Whilst the above is true in general, it's not fair to pick on Russia.
It's fairly natural that a vast concentration of wealth in the hands of few and inexperienced (by historial standards) business men leads to ego-driven risk-taking spending. It happens in every country, there are always folks who inherit a fortune and blow it on some business venture within 6 months. You just don't hear about them in the news cause the amounts are too small. Russian oligarchs inherited the fortune of USSR, Arabs inherited oil fields, etc, which make their examples more news-worthy. It's like a high stakes poker game.
There are American VCs that make outlandish investments. There are British banks that invest money in Dubai. And there are Russians that invest in American tech. These are all high-risk high-reward type gambles.
It's only natural that an inexperienced foreign investor pays a premium over a well-known Silicon Valley VC firm: you aren't getting advice or guidance or connections, just cash ("dumb-money"). Similarly a foreign investor often pays a premium when investing in Russia, or an inexperienced investor ends up paying a premium in the form of cash or bad terms.
And I don't agree that there's nothing to learn from Zynga in all this. There's a key lesson: that best valuations don't live in Silicon Valley. Raising money is often a lot easier and cheaper in Russia or the Middle East. I can only congratulate Zynga on getting a great valuation and not being afraid to take the road less traveled, and having $180M to spend on either their business or themselves. After all FarmVille isn't exactly out to change the world now is it? :)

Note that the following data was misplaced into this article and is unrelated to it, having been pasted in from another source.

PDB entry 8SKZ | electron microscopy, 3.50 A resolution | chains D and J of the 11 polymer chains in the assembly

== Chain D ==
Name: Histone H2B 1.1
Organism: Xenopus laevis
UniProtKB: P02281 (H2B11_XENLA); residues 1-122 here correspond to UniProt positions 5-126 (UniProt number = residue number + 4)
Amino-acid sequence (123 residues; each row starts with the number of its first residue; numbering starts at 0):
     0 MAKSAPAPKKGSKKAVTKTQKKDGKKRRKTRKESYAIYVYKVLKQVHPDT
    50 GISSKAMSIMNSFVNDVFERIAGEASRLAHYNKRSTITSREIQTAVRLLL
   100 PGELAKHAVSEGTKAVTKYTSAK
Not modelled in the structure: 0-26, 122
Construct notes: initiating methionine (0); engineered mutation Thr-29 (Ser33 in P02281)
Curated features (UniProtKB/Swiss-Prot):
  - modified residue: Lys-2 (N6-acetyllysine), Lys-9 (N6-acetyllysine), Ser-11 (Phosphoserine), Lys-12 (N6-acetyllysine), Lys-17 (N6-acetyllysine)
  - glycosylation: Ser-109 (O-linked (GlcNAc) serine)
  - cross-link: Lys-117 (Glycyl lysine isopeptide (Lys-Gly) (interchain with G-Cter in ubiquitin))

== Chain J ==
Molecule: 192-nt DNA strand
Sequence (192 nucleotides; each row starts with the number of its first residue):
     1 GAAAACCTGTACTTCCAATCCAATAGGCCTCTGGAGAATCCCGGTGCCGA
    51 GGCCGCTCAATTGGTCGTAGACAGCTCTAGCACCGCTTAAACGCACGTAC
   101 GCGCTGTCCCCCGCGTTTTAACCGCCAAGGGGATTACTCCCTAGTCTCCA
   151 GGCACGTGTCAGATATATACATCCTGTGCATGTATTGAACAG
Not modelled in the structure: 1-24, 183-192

Entrepreneus often forget that fund-raising is a really important skill in building a business (if not the most). I confess - it's something I didn't get when I started out. This is not what US investors want you to think (so they can focus on great deals) - the Silicon Valley hype is all about great tech and ideas. But ideas aren't worth much. And great technical people can be taken on board if there's sufficient capital available. Cash can make or break a business unlike anything else. With $180M you can dream up quite a few interesting ventures, you don't need to invest it into your current idea (eg FarmVille). Maybe Zynga will use the money to build the next Facebook or Google (yeah right).
Having said that, I am aware that Putin has an agenda to promote Russia as the leader in technology. Perhaps investments by DST are a part of that agenda. But it's only natural that globalization brings with it new sources of capital, and that's only good news for startups.
PS It's not money laundering (as some have suggested) cause Russian banks offer that service for 15% (you can wire cash to any offshore account from central Moscow).